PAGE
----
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Veteran actress and Prisoner star Mary Ward dies ‘peacefully’ aged 106

Veteran actress and Prisoner star Mary Ward dies ‘peacefully’ aged 106

Mary Ward has passed away at the age of 106.

The veteran actress, best known for her role as ‘Mum’ in the Australian crime drama Prisoner, died ‘peacefully’ at a BlueCross aged care facility.

Her nephew Mark Breheny told TV Tonight, the family would visit Mary regularly until lockdown restrictions were enforced.

Veteran actress and Prisoner star Mary Ward (pictured) has died ‘peacefully’ aged 106 

‘She led a remarkable life and spent her final years much loved and supported by family and friends,’ he said.

‘Not to mention the occasional Prisoner fan many of whom who still wrote to her.’

Born on March 6, 1915, Mary is best known for her role in late ’70s/early ’80s drama Prisoner.

She then went on to appear as ‘Dee’ in the 1980’s drama, Sons and Daughters, with an acting career spanning six decades.

The veteran actress, best known for her role as 'Mum' in Australian crime drama Prisoner, died 'peacefully' at a BlueCross aged care facility

The veteran actress, best known for her role as ‘Mum’ in Australian crime drama Prisoner, died ‘peacefully’ at a BlueCross aged care facility

Mary also appeared in a slew of iconic Australian TV shows, including A Country Practice, The Henderson Kids, Neighbours and Blue Heelers.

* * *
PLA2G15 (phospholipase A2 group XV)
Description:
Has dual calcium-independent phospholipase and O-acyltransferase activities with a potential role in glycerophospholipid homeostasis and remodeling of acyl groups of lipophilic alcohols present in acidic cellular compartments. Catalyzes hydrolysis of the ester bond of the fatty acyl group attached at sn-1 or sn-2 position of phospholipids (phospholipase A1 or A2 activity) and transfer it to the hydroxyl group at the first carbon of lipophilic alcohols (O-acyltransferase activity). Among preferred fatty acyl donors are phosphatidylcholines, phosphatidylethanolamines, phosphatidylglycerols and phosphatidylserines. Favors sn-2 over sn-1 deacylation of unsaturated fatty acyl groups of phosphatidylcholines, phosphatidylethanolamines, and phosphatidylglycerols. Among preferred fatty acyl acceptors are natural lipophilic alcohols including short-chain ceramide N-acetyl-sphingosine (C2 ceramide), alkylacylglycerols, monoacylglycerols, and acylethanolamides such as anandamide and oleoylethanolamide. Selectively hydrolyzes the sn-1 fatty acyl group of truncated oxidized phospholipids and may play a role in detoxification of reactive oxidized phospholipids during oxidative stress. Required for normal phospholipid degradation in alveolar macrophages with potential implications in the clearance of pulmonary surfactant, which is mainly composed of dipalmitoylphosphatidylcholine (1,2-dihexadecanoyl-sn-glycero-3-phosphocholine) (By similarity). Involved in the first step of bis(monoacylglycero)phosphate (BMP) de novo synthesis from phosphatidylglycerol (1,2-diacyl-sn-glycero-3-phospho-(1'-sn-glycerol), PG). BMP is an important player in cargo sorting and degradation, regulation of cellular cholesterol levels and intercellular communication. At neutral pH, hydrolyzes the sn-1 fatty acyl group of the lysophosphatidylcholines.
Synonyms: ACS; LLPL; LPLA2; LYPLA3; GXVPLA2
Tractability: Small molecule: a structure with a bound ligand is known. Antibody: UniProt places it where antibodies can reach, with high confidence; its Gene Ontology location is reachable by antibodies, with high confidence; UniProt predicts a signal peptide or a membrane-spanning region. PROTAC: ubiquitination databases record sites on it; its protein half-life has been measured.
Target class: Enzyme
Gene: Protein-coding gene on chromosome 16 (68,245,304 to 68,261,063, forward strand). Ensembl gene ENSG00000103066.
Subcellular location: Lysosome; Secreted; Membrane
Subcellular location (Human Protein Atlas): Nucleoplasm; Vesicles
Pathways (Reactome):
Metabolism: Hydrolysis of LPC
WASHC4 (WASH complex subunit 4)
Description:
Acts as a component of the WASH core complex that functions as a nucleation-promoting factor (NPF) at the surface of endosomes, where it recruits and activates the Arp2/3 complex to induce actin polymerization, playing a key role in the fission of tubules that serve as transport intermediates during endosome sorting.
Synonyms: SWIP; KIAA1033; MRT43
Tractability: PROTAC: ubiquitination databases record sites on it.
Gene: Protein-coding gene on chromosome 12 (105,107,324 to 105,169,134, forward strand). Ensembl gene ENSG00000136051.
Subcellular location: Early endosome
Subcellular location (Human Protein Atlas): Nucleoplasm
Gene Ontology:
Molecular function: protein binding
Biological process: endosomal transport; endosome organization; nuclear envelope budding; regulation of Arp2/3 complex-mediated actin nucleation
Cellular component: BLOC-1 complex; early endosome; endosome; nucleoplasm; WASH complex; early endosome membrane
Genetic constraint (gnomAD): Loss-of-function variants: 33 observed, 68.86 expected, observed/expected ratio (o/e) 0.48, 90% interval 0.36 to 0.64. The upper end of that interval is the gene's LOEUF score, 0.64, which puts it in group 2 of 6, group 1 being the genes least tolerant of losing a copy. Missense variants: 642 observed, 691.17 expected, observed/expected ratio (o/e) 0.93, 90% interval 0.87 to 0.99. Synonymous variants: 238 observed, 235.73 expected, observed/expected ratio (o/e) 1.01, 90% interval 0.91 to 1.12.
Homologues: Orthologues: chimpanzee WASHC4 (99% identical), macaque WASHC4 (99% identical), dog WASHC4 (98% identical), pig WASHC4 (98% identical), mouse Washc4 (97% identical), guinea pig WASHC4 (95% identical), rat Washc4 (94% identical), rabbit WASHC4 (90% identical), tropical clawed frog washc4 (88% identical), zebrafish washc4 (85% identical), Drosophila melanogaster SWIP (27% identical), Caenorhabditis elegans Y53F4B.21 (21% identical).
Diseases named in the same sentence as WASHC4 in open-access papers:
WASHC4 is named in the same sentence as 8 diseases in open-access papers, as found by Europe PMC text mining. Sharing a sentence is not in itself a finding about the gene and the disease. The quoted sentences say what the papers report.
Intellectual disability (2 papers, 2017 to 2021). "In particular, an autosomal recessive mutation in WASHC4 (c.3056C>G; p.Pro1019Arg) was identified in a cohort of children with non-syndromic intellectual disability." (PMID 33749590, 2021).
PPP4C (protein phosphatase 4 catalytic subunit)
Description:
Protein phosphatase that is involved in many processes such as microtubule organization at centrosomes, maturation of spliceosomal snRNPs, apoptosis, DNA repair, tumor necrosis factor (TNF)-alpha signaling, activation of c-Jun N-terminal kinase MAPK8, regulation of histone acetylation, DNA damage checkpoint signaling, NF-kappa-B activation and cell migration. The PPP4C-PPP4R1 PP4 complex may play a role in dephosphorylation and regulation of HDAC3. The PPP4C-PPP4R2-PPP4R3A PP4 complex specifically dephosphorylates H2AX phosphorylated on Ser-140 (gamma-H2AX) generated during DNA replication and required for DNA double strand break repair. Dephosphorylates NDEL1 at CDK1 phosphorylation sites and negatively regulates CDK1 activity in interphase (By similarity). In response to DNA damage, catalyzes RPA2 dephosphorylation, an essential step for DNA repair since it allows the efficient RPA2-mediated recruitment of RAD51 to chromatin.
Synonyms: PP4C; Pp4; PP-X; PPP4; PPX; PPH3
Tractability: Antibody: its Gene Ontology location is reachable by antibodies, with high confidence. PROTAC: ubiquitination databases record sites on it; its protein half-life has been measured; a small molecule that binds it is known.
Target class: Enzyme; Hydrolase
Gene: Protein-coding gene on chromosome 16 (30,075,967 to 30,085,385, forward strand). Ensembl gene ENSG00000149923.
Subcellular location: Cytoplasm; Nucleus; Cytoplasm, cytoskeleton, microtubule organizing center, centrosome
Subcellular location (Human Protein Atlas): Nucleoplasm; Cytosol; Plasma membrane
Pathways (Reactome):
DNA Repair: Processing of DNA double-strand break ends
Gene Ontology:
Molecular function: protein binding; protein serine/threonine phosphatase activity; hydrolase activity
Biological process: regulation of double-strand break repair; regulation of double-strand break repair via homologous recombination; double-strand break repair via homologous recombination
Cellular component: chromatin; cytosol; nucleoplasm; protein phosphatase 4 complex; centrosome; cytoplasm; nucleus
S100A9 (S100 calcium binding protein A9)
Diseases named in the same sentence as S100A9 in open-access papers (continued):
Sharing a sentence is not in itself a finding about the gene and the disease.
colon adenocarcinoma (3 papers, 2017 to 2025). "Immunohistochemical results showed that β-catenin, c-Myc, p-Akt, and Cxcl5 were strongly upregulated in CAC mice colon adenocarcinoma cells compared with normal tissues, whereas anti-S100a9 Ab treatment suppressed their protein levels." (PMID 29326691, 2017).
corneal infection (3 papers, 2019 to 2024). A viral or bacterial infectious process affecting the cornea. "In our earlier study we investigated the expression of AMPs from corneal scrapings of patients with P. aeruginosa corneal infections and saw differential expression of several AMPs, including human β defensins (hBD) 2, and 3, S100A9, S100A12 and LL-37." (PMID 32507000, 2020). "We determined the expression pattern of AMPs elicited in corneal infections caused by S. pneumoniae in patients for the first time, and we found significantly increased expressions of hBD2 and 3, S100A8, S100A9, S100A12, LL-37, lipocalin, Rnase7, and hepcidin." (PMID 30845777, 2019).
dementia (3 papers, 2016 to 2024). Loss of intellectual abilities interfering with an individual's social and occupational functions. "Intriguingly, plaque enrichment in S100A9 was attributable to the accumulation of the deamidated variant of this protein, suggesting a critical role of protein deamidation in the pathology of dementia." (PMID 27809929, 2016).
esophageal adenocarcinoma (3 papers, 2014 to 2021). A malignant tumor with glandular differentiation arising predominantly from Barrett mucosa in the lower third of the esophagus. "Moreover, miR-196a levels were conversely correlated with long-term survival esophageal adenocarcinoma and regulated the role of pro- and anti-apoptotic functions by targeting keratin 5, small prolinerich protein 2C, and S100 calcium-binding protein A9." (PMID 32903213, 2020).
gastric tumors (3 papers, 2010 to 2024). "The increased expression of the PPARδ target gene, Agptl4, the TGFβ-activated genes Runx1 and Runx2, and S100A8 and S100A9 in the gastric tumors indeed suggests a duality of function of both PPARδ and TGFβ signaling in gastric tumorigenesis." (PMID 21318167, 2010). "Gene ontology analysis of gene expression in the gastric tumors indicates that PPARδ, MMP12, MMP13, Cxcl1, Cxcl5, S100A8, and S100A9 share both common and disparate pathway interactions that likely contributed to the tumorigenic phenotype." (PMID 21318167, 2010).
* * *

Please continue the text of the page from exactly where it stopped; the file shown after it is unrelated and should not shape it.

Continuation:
‘I really enjoyed acting very much. But I’ve left my acting days behind me and I am enjoying my retirement,’ she told The Senior in June 2017.

Mary lived through two World Wars, and now two global pandemics, after being a child during the Spanish Flu, which lasted from 1918 until 1920.

Iconic: Mary also appeared in a slew of iconic Australian TV shows including A Country Practice, The Henderson Kids, Neighbours and Blue Heelers

Iconic: Mary also appeared in a slew of iconic Australian TV shows including A Country Practice, The Henderson Kids, Neighbours and Blue Heelers

She attended boarding school as teenager, and even befriended a young Lang Hancock, who became one of Australia’s most successful iron ore magnates.

After studying acting in Perth, Mary moved to London in her early 20’s to further her career, and landed a job teaching elocution.

Mary returned to Australia at the beginning of World War II, becoming the ABC’s first female announcer.

During this time, she was nicknamed ‘Forces Sweetheart’, and would read letters and play music requests for the soldiers stationed in the Pacific.

Mary lived through two World Wars, and now two global pandemics, after being a child during the Spanish Flu, which lasted from 1918 until 1920

Mary lived through two World Wars, and now two global pandemics, after being a child during the Spanish Flu, which lasted from 1918 until 1920 

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